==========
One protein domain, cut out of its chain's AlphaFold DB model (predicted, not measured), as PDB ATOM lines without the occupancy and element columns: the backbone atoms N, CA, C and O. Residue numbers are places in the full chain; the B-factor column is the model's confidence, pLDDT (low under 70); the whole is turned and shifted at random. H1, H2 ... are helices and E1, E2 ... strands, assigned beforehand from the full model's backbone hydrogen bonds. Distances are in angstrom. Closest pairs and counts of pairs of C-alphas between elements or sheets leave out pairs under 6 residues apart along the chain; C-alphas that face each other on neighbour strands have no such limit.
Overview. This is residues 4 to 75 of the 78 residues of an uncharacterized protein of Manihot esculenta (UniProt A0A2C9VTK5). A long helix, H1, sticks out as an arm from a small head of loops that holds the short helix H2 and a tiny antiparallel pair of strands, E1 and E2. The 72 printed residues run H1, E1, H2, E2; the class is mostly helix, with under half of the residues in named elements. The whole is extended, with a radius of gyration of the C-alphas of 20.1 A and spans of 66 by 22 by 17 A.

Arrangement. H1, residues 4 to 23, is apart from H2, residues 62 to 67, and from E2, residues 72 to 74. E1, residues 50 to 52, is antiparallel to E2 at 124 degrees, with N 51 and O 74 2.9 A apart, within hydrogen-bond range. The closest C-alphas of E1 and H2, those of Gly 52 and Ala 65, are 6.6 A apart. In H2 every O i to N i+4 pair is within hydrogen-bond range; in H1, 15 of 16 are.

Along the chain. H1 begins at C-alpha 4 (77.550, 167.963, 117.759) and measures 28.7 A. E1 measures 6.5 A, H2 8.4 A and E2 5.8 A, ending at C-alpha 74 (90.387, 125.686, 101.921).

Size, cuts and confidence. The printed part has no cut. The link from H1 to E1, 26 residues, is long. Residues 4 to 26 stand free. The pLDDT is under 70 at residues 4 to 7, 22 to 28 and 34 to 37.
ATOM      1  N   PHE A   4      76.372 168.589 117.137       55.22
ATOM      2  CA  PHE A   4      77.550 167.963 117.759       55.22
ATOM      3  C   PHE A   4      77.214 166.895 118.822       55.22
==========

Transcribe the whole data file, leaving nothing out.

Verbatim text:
One protein domain, cut out of its chain's AlphaFold DB model (predicted, not measured), as PDB ATOM lines without the occupancy and element columns: the backbone atoms N, CA, C and O. Residue numbers are places in the full chain; the B-factor column is the model's confidence, pLDDT (low under 70); the whole is turned and shifted at random. H1, H2 ... are helices and E1, E2 ... strands, assigned beforehand from the full model's backbone hydrogen bonds. Distances are in angstrom. Closest pairs and counts of pairs of C-alphas between elements or sheets leave out pairs under 6 residues apart along the chain; C-alphas that face each other on neighbour strands have no such limit.
Overview. This is residues 4 to 75 of the 78 residues of an uncharacterized protein of Manihot esculenta (UniProt A0A2C9VTK5). A long helix, H1, sticks out as an arm from a small head of loops that holds the short helix H2 and a tiny antiparallel pair of strands, E1 and E2. The 72 printed residues run H1, E1, H2, E2; the class is mostly helix, with under half of the residues in named elements. The whole is extended, with a radius of gyration of the C-alphas of 20.1 A and spans of 66 by 22 by 17 A.

Arrangement. H1, residues 4 to 23, is apart from H2, residues 62 to 67, and from E2, residues 72 to 74. E1, residues 50 to 52, is antiparallel to E2 at 124 degrees, with N 51 and O 74 2.9 A apart, within hydrogen-bond range. The closest C-alphas of E1 and H2, those of Gly 52 and Ala 65, are 6.6 A apart. In H2 every O i to N i+4 pair is within hydrogen-bond range; in H1, 15 of 16 are.

Along the chain. H1 begins at C-alpha 4 (77.550, 167.963, 117.759) and measures 28.7 A. E1 measures 6.5 A, H2 8.4 A and E2 5.8 A, ending at C-alpha 74 (90.387, 125.686, 101.921).

Size, cuts and confidence. The printed part has no cut. The link from H1 to E1, 26 residues, is long. Residues 4 to 26 stand free. The pLDDT is under 70 at residues 4 to 7, 22 to 28 and 34 to 37.
ATOM      1  N   PHE A   4      76.372 168.589 117.137       55.22
ATOM      2  CA  PHE A   4      77.550 167.963 117.759       55.22
ATOM      3  C   PHE A   4      77.214 166.895 118.822       55.22